Accepted paper:

Bringing women's voices back in: gender and oil conflict in the Niger Delta

Authors:

Zainab Mai-Bornu (University of Bath)

Paper short abstract:

Grievances expressed by women in the Delta region are typically concerned with environmental degradation and underdevelopment. The roles played by women to address oil-related environmental issues need to be brought at the fore of discussions on development in the Niger Delta.

Paper long abstract:

Conflicts in the Niger Delta have reached a political brink that has attracted significant concerns and responsiveness at both local and international levels. Women in the Niger Delta have played a key role in organising important protests and are referred to continuously in relation to the adoption of nonviolence. Grievances expressed by women in the Delta region are typically concerned with environmental degradation and underdevelopment. Ogoni women, for example, have experienced, first-hand, the violent reprisals instigated by the Nigerian security forces. Yet, the women's' voices within the context of the nonviolent aspect of the conflict are absent in the literature. This paper addresses two questions: What are the conflict related experiences of the Ijaw and Ogoni women? What future roles could the women in the Niger Delta play to advance the nonviolence agenda? It highlights the comparative roles of the women in conflict settings. The roles played by women to address oil-related environmental issues need to be brought at the fore of discussions on development in the region. Specifically, these gendered implications are important for development particularly in explaining the 'how' and 'why' within the differing trajectories of the movements in the oil producing areas of Nigeria.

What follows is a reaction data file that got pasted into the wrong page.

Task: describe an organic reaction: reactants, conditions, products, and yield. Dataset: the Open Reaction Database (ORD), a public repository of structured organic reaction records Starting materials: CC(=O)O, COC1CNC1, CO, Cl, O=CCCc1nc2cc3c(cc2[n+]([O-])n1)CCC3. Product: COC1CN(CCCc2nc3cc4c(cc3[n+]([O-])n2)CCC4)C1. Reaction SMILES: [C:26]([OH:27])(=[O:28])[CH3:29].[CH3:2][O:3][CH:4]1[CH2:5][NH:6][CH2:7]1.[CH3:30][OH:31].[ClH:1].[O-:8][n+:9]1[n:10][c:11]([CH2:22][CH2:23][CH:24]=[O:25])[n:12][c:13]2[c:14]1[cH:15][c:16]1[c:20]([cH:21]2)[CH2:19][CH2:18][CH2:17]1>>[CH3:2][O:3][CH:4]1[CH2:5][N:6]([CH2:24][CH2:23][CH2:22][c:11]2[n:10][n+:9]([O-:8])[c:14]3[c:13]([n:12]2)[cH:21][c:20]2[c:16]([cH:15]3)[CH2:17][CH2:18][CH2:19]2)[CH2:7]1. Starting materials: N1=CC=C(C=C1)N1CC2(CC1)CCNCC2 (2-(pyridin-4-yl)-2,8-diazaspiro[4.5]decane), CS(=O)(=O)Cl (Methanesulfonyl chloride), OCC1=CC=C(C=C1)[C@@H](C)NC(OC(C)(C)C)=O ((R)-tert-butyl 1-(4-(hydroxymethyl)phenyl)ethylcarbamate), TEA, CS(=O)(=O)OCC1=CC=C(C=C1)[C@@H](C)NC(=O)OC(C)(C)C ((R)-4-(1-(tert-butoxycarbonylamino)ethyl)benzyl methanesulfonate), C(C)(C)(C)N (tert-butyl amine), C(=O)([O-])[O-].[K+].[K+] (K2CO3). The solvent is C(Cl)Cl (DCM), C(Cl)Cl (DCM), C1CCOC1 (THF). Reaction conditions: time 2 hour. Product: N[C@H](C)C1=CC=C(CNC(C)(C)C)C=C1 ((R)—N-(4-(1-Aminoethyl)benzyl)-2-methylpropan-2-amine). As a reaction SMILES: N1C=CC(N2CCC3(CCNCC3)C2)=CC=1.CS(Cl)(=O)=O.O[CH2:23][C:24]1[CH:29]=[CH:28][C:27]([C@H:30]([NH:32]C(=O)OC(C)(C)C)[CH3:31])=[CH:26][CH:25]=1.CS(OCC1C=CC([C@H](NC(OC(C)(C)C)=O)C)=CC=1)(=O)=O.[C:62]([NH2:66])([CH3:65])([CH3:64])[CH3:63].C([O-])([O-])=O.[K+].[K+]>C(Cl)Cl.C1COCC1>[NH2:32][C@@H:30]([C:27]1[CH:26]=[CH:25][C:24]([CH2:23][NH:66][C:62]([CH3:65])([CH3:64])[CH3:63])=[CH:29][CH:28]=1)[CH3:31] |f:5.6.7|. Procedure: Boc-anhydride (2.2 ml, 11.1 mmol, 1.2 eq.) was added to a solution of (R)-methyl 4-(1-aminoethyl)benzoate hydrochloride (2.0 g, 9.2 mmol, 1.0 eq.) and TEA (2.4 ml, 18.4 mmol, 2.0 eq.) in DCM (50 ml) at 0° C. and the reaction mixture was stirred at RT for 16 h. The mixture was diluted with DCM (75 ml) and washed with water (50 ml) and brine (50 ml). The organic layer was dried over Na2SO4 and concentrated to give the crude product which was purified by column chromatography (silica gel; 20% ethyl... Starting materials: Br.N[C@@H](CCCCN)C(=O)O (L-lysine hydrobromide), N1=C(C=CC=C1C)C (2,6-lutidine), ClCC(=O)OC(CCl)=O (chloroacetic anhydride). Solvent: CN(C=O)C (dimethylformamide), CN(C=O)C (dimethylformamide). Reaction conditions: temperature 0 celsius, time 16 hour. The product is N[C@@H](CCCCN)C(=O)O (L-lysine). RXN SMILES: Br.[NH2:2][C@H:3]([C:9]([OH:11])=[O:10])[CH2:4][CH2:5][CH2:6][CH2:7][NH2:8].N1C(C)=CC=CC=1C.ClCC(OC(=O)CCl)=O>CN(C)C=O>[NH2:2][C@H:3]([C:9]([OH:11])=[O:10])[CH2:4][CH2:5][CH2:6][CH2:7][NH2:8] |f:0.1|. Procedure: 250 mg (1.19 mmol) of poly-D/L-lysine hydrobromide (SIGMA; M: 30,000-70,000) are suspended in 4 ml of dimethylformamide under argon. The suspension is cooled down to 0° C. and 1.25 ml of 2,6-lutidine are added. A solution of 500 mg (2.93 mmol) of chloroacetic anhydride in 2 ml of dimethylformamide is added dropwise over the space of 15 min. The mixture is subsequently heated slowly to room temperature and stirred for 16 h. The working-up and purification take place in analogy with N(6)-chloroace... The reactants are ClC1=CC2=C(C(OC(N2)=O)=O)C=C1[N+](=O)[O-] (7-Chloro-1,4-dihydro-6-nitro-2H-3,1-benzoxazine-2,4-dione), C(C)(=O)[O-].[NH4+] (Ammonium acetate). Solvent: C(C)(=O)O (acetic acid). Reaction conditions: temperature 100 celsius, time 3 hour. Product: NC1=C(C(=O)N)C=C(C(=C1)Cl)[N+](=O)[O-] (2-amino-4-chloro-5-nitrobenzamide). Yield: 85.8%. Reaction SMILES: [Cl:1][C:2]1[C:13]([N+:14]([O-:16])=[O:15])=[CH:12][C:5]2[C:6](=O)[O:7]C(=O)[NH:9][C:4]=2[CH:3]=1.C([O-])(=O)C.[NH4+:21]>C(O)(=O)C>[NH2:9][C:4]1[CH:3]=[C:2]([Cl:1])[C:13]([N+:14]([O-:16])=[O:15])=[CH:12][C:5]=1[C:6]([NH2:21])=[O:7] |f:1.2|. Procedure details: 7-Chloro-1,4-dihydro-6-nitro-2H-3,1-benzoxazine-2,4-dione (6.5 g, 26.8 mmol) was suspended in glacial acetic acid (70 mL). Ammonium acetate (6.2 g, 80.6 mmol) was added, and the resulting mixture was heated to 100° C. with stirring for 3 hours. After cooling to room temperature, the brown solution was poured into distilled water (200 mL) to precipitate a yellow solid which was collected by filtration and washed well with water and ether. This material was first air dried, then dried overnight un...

panel I6
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